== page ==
In my opinion, equity release is not the best solution: interest rates are much higher on equity release mortgages (because they are fixed) and the interest charged rolls up over the years. A £25,000 loan can easily become £100,000 over twenty years. If you downsize earlier, you have the opportunity to take the money out of the house, invest it and use it provide income. You also have the option of making gifts to children and grandchildren to help with education costs or providing a deposit to get them onto the property ladder themselves. Or if you prefer you can use the 'SKI'(Spend the Kids' Inheritance!) plan. At least it’s being used for someone’s benefit rather than to a mortgage company.

So what is your action point from today? I suggest that you sit down with the family and have a conversation about downsizing. If you’re hesitant to talk to the family, then start by talking with your other half. The two of you can discuss how you feel about the prospect of downsizing, and how you could go about it cleverly.

And never forget.. your financial planner is always available to help you do just that – make plans that help you to get what you want!

Regards,

Nicholas.

Welcome to the third video in my series for Baby Boomers.



Cant watch the video today - why not need the transcript below?
 
This time we are lightening the mood just a little bit and talk about talking!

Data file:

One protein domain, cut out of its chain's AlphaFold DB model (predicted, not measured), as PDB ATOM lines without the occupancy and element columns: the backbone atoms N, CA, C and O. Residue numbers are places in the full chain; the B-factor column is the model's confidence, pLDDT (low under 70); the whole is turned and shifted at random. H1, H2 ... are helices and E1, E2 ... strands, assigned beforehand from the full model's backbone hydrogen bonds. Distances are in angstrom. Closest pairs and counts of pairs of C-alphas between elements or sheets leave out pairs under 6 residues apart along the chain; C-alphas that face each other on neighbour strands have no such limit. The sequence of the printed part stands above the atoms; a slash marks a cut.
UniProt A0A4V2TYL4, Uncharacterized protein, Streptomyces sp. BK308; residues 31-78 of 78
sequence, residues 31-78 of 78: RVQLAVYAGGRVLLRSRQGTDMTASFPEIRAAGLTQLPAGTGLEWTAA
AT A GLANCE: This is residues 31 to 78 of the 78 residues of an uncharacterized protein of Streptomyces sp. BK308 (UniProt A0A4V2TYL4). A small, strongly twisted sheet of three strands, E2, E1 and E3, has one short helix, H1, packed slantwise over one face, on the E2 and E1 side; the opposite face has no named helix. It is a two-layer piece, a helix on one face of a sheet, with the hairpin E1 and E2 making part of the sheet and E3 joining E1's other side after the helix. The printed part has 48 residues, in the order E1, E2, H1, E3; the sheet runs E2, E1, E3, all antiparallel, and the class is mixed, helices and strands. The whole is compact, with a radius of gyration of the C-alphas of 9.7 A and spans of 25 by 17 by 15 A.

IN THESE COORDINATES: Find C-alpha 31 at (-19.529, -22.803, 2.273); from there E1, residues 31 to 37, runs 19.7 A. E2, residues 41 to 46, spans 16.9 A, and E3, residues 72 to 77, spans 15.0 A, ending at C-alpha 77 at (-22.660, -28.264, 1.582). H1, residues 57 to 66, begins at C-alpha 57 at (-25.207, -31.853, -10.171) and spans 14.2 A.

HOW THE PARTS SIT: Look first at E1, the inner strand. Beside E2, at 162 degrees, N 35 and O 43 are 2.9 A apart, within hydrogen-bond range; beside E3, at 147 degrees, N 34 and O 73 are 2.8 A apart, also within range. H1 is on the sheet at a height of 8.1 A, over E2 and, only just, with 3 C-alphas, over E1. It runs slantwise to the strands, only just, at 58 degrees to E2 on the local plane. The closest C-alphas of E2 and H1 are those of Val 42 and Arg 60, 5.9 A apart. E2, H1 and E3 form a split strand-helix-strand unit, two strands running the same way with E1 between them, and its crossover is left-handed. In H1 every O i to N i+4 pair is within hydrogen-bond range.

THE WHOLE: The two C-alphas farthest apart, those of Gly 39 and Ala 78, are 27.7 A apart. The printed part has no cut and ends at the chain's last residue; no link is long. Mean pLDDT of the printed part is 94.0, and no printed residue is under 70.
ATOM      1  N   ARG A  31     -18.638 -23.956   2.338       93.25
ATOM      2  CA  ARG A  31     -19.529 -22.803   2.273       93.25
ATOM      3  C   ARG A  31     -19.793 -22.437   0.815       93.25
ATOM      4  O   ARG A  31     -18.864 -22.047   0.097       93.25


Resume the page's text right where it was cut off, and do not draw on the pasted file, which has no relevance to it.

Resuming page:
Most couples find financial planning is helpful in getting them to talk to each other about their finances. People tend to need prompting to do this!
 
With most couples there is a tendency for one person to take responsibility for the money.  Although there is nothing the matter with this, what tends to happen is that the other person ends up not knowing anything.  Inevitably somebody, usually the person who is responsible for it all, dies, and the other individual is left just not knowing what on earth is going on.  This is a recipe for disaster!
 
So how do we fix this? Very easily!
 
Start by making a list of everything - assets, income, bank accounts etc.  Sit down together around the kitchen table and talk! Do this once every six months or so. Talk about what you are spending money on, talk about your assets, the income that you are getting, simply have a conversation. This may sound incredibly simple but you would be amazed how the vast majority of us just don’t do that. 
 
If you feel that you can’t, whether you can’t get yourself around to it, it just doesn’t seem to work or the conversation is not as productive as you would like then maybe talking to a financial planner would be helpful to you. 
 
So please, when it comes to your finances, Baby Boomers please talk to each other!

Regards,

Nicholas.

Welcome to the second video of the Baby Boomer Series - Today we are looking at the subject of dementia.





Not able to watch the video today? Why not read the transcript below instead:


Although dementia is a topic we would all probably prefer not think about or address, unfortunately it is a huge reality of old age

The purpose of this video is simply to give you some information about the financial consequences of dementia. 

If someone close to you, your family, your spouse, is unable to look after their own financial affairs it can create chaos. It may not be possible to access a bank account or do something as simple as renewing a car insurance policy. You cannot make decisions on a person’s behalf unless you have a Power of Attorney.  The point of course is that a Power of Attorney is a legal document which enables whoever you appoint to act on your behalf if you are unable to do so yourself.